The ratio of BHB and AcAc in blood during normal physiological ketone conditions is approximately unity (BHB:AcAc=1:1). This ratio may rise up to 4 to 6 during excess blood ketone concentrations (such as under conditions of starvation ketosis), by means of a physiological compensatory mechanism to prevent metabolic acidosis (22). Thus, ketotic conditions (such as starvation ketosis) are associated with excessively high blood concentrations of BHB compared to AcAc and it is of great interest to explore and understand the PK of BHB, under such conditions. The present study aimed to describe and quantify the pharmacokinetics of BHB from orally administered ketone monoester and to identify and quantify sources of variability. The study objectives were (1) to develop a population PK model, (2) to describe absorption and elimination processes and to identify covariates that account for PK variability and (3) to provide a basis for the design of future studies on the catabolic disposition of the ketone monoester.
The study was conducted at the University of Oxford, UK, as a part of ongoing investigations into the ketone monoester. It was approved by the Oxfordshire Research Ethics Committee and conducted in accordance with the guidelines of the Declaration of Helsinki. All participating subjects gave written informed consent.
Healthy human volunteers (n=37; 22 males and 15 females) consumed a single drink of the ketone monoester (see Supplemental materials and methods online). Two drink formulations were studied. Formulation 1 was a citrus-flavoured sports drink that was prepared in four dose levels of ketone monoester (192, 291, 395 and 573 mg/kg). Formulation 2 was a chocolate milkshake meal replacement preparation and consisted of one 500 mg/kg group (see Supplemental materials and methods online for calorific composition of formulations). All subjects received a single drink of the ketone monoester following an overnight fast, and blood samples were collected for analysis of BHB concentration. Dosing details and demographic details of the subjects are presented in Table TableI.I. Covariates for assessing variability in PK were formulation, dose, age, sex, weight (WT), lean body weight (LBW) and height. In this study, LBW was calculated according to the method of Janmahasatian et al. (23).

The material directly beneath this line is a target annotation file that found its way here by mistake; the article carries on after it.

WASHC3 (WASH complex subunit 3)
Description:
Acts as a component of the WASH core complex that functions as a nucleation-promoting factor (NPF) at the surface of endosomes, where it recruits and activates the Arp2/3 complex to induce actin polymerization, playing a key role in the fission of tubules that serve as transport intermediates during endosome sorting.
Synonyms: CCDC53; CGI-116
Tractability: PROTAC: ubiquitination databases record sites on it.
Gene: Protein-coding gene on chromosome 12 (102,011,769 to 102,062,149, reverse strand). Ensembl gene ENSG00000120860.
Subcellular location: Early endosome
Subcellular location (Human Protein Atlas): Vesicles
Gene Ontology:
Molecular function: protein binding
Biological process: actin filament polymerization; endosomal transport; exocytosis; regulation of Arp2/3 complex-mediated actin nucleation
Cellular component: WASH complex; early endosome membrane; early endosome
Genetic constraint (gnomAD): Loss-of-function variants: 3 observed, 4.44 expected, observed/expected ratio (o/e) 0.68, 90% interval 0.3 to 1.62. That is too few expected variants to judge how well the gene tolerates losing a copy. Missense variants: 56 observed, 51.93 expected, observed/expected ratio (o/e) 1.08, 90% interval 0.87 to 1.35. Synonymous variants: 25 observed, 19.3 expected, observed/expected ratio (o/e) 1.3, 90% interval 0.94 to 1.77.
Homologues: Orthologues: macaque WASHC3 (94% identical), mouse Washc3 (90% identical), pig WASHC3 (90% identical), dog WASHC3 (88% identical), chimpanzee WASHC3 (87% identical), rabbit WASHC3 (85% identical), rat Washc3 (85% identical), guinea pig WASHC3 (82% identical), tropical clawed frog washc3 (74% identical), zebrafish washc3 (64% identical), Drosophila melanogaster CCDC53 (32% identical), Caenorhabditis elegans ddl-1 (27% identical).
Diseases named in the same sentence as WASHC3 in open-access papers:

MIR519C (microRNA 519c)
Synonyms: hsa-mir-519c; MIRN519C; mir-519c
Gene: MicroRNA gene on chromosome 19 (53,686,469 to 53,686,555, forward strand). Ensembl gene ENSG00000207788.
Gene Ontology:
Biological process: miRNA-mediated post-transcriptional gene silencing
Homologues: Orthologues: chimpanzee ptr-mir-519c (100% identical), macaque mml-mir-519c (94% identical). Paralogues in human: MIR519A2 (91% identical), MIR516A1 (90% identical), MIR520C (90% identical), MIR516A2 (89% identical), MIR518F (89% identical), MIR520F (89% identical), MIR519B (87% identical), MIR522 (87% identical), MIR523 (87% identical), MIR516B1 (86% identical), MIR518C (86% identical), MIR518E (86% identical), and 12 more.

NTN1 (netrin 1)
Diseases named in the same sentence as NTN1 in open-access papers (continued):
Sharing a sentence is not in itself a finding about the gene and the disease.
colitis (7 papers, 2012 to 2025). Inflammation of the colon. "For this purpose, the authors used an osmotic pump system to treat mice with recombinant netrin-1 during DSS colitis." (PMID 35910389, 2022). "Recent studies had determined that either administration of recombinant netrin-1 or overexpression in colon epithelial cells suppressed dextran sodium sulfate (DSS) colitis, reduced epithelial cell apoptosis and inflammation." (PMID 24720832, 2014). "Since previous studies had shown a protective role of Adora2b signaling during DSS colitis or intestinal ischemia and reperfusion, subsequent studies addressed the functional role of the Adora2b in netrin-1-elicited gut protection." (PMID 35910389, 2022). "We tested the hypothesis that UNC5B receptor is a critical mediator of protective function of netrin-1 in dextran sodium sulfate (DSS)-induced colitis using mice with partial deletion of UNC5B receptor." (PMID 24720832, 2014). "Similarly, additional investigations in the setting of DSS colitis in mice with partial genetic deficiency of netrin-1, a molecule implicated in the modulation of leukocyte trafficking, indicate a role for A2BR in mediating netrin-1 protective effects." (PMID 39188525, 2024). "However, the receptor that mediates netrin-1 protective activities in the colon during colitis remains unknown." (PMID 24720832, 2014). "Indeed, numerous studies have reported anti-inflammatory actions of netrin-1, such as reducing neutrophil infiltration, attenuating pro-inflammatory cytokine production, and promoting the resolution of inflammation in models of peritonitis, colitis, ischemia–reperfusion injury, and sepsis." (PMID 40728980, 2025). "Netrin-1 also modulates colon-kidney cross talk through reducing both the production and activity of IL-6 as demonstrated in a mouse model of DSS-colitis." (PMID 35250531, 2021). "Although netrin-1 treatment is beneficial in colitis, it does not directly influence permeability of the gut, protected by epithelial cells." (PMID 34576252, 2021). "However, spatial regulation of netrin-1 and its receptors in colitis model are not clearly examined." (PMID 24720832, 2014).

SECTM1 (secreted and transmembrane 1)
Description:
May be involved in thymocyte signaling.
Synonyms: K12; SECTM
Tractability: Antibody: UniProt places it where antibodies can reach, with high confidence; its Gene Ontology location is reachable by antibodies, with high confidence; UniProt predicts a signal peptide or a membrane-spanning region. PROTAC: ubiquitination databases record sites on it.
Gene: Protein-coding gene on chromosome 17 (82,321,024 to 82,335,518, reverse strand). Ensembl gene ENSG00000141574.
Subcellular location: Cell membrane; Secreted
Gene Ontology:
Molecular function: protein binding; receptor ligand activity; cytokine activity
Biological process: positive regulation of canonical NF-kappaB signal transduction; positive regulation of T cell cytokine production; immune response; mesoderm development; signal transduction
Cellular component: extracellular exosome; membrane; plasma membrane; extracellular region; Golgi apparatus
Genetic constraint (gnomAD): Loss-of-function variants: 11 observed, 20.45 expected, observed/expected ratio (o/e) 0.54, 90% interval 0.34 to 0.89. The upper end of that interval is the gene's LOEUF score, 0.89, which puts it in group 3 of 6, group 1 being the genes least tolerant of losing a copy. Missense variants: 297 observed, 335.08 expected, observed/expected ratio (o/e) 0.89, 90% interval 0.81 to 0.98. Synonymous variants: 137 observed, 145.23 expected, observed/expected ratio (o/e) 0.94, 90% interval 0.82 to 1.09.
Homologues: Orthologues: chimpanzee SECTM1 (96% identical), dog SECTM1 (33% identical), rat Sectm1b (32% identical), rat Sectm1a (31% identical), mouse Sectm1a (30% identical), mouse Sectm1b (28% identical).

A rich sampling design was used in all dose groups. Capillary blood samples were collected before and every 15 min after the drink until the blood concentrations had returned to pre-drink concentrations of BHB (i.e. 0.1 to 0.2 mmol/L (10.41 to 20.82 mg/L)). For the 291, 395 (Formulation 1) and 500 mg/kg (Formulation 2) groups, the blood sampling schedule was before and at 0.25, 0.5, 0.75, 1, 1.25, 1.5, 1.75, 2, 2.25, 2.5, 2.75, 3, 3.25, 3.5, 3.75, 4, 4.25, 4.5, 4.75 and 5 h after the drink. Additional samples were collected in the 573 mg/kg group (Formulation 1) at 5.25, 5.5, 5.75, 6, 6.25, 6.5, 6.75 and 7 h post-drink. For the 192 mg/kg group (Formulation 1), the blood sampling schedule was before and after the drink at 0.08, 0.17, 0.25, 0.33, 0.42, 0.5, 0.75, 1, 1.25, 1.5, 1.75, 2, 2.25, 2.5, 2.75 and 3 h. Samples were collected from arterialised capillary droplet, either from a finger or earlobe, and analysed for BHB using FreeStyle Optium β ketone test strips (Abbott Diabetes Care, UK) (24). PK observations in this study were limited to BHB, and other analytes such as AcAc, acetone and precursors of ketones were not investigated. The lower limit of quantification (LLOQ) for BHB in this assay was 10.41 mg/L (0.1 mmol/L, conversion factor 104.1). The assay is highly selective for oxidation of BHB and has previously been validated. The specificity, selectivity, accuracy and precision of this analytical method have been reported (25,26). Accuracy of the assay was ranged from 91.4 to 107%, and precision (% CV) was ranged from 3.2 to 10.5%.
The first-order conditional estimation with interaction method in NONMEM® version 7.2 was used to model the data (27). Additive, exponential and combined (additive+exponential) error models were explored to describe the residual unexplained variability as shown in Eq. 1:
where yij represents the observed j th concentration in the i th individual, g is the functional form of the structural model that predicts the data, D i is the dose administered to the i th individual, t ij represents the j th time point in the i th individual, θ i is the vector of parameter values for the i th individual, ε1,ij represents the exponential random error and ε2,ij represents the additive random error. The additive and exponential errors were assumed to be identically, independently multivariate, normally distributed with mean of zero and a diagonal variance-covariance matrix (Σ).
Heterogeneity or between-subject variance in parameter estimates was assumed to be distributed log normally and was modelled as shown in Eq. 2:
θip represents the p th parameter value in i th individual, βp is the population value for the p th parameter, η ip is the random effect for p th parameter in the i th individual. Random effects across the individuals in the population were assumed to be identically, independently multivariate normally distributed with means of zero and variance-covariance matrix (Ω).